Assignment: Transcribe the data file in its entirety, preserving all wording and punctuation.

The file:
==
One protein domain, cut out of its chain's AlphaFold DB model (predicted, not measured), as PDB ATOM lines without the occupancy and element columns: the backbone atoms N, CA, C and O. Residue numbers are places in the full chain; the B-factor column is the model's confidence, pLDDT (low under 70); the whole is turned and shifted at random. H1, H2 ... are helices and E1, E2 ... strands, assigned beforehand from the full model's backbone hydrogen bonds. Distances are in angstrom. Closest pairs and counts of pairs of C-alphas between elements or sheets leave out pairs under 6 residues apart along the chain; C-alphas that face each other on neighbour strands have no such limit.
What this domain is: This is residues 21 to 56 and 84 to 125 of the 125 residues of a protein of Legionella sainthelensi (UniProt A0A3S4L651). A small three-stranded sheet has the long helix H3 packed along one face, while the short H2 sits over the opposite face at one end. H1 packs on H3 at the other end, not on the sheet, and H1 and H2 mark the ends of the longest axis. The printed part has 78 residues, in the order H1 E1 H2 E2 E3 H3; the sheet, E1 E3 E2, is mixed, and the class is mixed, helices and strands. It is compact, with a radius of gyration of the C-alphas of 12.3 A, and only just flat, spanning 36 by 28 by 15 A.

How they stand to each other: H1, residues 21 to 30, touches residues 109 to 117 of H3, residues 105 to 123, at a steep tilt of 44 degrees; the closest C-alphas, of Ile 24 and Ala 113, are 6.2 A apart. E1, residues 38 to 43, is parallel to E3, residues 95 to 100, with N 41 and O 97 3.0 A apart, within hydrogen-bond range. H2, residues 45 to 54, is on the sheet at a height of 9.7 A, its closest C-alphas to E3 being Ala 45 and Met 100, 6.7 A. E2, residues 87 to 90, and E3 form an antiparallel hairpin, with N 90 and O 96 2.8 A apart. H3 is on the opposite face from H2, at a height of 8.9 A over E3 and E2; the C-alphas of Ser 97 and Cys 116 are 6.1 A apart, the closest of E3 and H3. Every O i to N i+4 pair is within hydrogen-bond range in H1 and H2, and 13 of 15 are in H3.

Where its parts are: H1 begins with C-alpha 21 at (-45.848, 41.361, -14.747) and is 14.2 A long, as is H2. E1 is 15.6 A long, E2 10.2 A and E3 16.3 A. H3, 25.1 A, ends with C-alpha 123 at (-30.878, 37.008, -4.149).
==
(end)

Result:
One protein domain, cut out of its chain's AlphaFold DB model (predicted, not measured), as PDB ATOM lines without the occupancy and element columns: the backbone atoms N, CA, C and O. Residue numbers are places in the full chain; the B-factor column is the model's confidence, pLDDT (low under 70); the whole is turned and shifted at random. H1, H2 ... are helices and E1, E2 ... strands, assigned beforehand from the full model's backbone hydrogen bonds. Distances are in angstrom. Closest pairs and counts of pairs of C-alphas between elements or sheets leave out pairs under 6 residues apart along the chain; C-alphas that face each other on neighbour strands have no such limit.
What this domain is: This is residues 21 to 56 and 84 to 125 of the 125 residues of a protein of Legionella sainthelensi (UniProt A0A3S4L651). A small three-stranded sheet has the long helix H3 packed along one face, while the short H2 sits over the opposite face at one end. H1 packs on H3 at the other end, not on the sheet, and H1 and H2 mark the ends of the longest axis. The printed part has 78 residues, in the order H1 E1 H2 E2 E3 H3; the sheet, E1 E3 E2, is mixed, and the class is mixed, helices and strands. It is compact, with a radius of gyration of the C-alphas of 12.3 A, and only just flat, spanning 36 by 28 by 15 A.

How they stand to each other: H1, residues 21 to 30, touches residues 109 to 117 of H3, residues 105 to 123, at a steep tilt of 44 degrees; the closest C-alphas, of Ile 24 and Ala 113, are 6.2 A apart. E1, residues 38 to 43, is parallel to E3, residues 95 to 100, with N 41 and O 97 3.0 A apart, within hydrogen-bond range. H2, residues 45 to 54, is on the sheet at a height of 9.7 A, its closest C-alphas to E3 being Ala 45 and Met 100, 6.7 A. E2, residues 87 to 90, and E3 form an antiparallel hairpin, with N 90 and O 96 2.8 A apart. H3 is on the opposite face from H2, at a height of 8.9 A over E3 and E2; the C-alphas of Ser 97 and Cys 116 are 6.1 A apart, the closest of E3 and H3. Every O i to N i+4 pair is within hydrogen-bond range in H1 and H2, and 13 of 15 are in H3.

Where its parts are: H1 begins with C-alpha 21 at (-45.848, 41.361, -14.747) and is 14.2 A long, as is H2. E1 is 15.6 A long, E2 10.2 A and E3 16.3 A. H3, 25.1 A, ends with C-alpha 123 at (-30.878, 37.008, -4.149).